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US seeing a decline in pregnancy-related deaths but doctors remain unsatisfied

Pregnant woman at home
Posted at 3:06 PM, May 02, 2024
and last updated 2024-05-02 17:25:16-04

(WXYZ) — In today’s Health Alert, a new federal report reveals a decline in pregnancy-related deaths from 2021 to 2022. But even though the numbers declined significantly, they’re still higher than before the pandemic.

This new report is from the CDC. They define maternal death as the passing of a woman either during pregnancy, childbirth, or within 42 days after delivery if the health condition was related to or aggravated by the pregnancy or how it was managed.

Now, according to the report, in 2021, the US recorded a total of 1,205 maternal deaths. That’s about 32.9 deaths per 100,000 births. Whereas in 2022, the numbers dropped to 817, which is about 22.3 deaths per 100,000 births.

While this is good news, there are still concerning issues. Our numbers are still higher than pre-pandemic days. In 2019, we had 754 maternal deaths, and in 2018, 658 deaths. And, even though fewer women in all age groups and races died, black women are still hit the hardest. Their maternal mortality rate per 100,000 live births in 2022 was 49.5 deaths, which is much higher than the average.

The CDC’s report did not look at why numbers decreased. But the pandemic very likely played a role. Looking at death certificates, 400 mentioned that COVID-19 was a contributor to pregnancy-related deaths in 2021. Whereas, in 2022, fewer than 10 did.

Still, we can’t solely blame COVID. Maternal deaths have been on the rise over the last two decades in the US. And our country surpasses the rates seen in other high-income nations, often by more than threefold.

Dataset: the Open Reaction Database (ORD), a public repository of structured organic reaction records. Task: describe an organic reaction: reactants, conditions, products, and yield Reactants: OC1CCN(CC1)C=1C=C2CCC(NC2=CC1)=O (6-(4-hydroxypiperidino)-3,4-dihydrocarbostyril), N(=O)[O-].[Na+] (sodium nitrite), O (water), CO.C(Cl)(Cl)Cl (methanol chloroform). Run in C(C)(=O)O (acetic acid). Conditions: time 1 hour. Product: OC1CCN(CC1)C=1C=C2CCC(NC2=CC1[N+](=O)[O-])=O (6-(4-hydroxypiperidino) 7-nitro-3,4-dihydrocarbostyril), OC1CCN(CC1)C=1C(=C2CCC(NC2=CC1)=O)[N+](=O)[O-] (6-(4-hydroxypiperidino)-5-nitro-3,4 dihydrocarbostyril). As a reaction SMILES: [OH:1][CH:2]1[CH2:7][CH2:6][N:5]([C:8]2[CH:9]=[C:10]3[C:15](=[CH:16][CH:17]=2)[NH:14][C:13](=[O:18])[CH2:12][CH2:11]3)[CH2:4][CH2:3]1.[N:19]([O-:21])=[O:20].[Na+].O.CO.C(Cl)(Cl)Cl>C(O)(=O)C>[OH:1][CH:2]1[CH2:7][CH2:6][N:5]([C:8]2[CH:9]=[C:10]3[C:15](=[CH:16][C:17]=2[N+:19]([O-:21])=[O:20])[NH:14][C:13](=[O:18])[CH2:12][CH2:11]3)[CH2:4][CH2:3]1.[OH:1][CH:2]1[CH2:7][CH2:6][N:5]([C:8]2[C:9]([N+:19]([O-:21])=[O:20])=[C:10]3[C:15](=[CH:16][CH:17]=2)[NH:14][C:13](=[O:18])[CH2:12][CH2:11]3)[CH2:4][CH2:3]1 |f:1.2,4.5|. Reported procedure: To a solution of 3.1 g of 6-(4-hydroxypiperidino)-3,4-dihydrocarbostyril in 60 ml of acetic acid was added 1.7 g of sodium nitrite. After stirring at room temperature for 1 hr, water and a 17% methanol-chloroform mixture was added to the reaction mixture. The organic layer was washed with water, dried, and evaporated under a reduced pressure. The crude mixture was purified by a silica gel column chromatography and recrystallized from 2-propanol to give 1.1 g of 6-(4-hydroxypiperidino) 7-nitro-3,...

So, besides the COVID spike, what else could be causing maternal death? According to CDC data, mental health issues, including drug and alcohol use disorders, are the leading cause of death during or shortly after pregnancy. Other underlying causes include high blood pressure, blood clots, excessive bleeding, and infections. In addition, some areas in the US are considered maternal healthcare deserts, and unfortunately, racial disparities still persist. This can lead to inadequate maternal health care for some moms.

So, if you’re thinking of starting a family, it’s best to focus on health first. Quit smoking, seek help if you have substance abuse disorder, eat well, exercise regularly, and consider the COVID-19 vaccine. It’s important for pregnant women to find a reliable healthcare provider and hospital with access to the right services. Also, surround yourself with supportive people because mental health is vital for all moms. As a parent myself, I know the ups and downs of raising children, and having a caring community can make a big difference.

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